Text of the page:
Iran seeks assurances on nuclear deal after US pullout

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The negotiations in Vienna were called by Iran and included representatives from Britain, France, Germany, Russia, China and the European Union.

He said: "If Europeans hesitate in responding to out demands, Iran is entitled to resume its nuclear activities".

The ayatollah made five demands, calling on them to "guarantee the total sales of Iran's oil", meaning Europe must promise to make up for any oil sales from third countries which are cancelled because of U.S. sanctions.

He said European banks "must guarantee business transactions with the Islamic Republic".

In the wake of Washington's exit from the deal, European parties to the nuclear pact are working to find a way to keep it in effect.

@hrome2: "Currently, we are not starting enrichment of 20% but we must be ready so that if it becomes necessary, and we see the JCPOA become useless, the activities that were stopped because of the JCPOA can be resumed".

Highlighting how hard it will be, the U.S. Treasury announced Thursday more sanctions on several Iranian and Turkish companies and a number of aircraft in a move targeting four Iranian airlines.

New U.S. sanctions are being phased in, but already many non-U.S. companies have said that they will also likely have curtail operations in Iran for fear of losing access to the much more important American market.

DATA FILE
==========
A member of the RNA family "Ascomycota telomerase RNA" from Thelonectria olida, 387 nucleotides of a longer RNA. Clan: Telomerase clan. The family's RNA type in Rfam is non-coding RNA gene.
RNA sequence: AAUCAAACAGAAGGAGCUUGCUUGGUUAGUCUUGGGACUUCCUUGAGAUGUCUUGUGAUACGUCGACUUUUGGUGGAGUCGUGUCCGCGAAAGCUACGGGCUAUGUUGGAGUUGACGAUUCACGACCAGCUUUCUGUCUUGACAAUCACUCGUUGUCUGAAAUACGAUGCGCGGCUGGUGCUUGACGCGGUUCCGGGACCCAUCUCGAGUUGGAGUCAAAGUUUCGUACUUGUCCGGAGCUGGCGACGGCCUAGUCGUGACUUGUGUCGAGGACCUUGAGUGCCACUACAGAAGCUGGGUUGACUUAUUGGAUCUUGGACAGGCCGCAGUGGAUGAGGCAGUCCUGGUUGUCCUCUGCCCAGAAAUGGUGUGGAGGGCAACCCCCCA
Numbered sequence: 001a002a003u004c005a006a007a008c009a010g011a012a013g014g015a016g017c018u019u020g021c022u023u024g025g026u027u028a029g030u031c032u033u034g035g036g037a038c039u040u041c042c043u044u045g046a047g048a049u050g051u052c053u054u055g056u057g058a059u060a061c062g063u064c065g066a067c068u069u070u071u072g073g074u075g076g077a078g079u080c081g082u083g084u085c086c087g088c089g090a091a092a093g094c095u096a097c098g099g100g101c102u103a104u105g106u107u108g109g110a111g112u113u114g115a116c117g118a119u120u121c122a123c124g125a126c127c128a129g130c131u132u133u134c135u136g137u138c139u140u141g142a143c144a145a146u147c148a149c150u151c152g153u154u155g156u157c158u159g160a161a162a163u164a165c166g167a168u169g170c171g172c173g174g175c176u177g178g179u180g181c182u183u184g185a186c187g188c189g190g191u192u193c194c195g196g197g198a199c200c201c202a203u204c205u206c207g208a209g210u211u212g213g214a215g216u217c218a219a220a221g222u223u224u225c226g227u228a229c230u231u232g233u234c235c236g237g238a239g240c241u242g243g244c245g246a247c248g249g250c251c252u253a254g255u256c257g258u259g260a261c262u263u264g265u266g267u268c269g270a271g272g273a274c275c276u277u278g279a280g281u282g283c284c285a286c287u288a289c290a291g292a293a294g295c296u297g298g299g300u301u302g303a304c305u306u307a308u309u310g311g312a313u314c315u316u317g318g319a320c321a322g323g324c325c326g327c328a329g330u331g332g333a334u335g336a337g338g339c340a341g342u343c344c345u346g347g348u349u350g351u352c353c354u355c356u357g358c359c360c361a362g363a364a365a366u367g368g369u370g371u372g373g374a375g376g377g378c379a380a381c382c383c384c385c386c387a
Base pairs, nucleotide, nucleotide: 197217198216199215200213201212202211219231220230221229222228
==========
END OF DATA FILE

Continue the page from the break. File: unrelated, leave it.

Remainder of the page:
He also said he would reinstate U.S. nuclear sanctions on Iran and impose "the highest level" of economic bans on the Islamic Republic.

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"European banks should safeguard trade with the Islamic republic".

The supreme leader called on nations to "guarantee the total sales of Iran's oil", which means the continent will have to make up for any oil sales which have been cancelled because of U.S. sanctions.

A senior diplomat at IAEA headquarters said this was not prompted by any lack of co-operation or change of behaviour on Iran's part. Some Western companies have already quit Iran or said they may have to leave because of the new United States sanctions.

He said talks would continue over the next few weeks "particularly at an expert level", after which Iran would decide whether or not to stay in the accord.

Speaking before the meeting, a senior Iranian official rejected any attempt to link the deal, known as Joint Comprehensive Plan of Action (JCPOA) to other such issues, saying it would mean "we lose JCPOA and we (would) make the other issues even more complicated to resolve", adding that it was pointless for the Europeans to try to "appease" Trump.

Trump denounced the accord, completed under his predecessor, Barack Obama, because it did not cover Iran's ballistic missile program, its role in Middle East conflicts or what happens after the deal begins to expire in 2025.

The official said that if they were unhappy with how things panned out they would seek a ministerial meeting and then decide.

The International Atomic Energy Agency, which polices the pact, said Thursday that Iran continued to comply with its terms, but could be faster in allowing snap inspections.

Khamenei said Iran reserves the right to expand its nuclear program beyond the limits of the accord unless European banks facilitate trade and Europeans provide assurances that they will buy Iranian oil if the USA attempts to disrupt crude sales.

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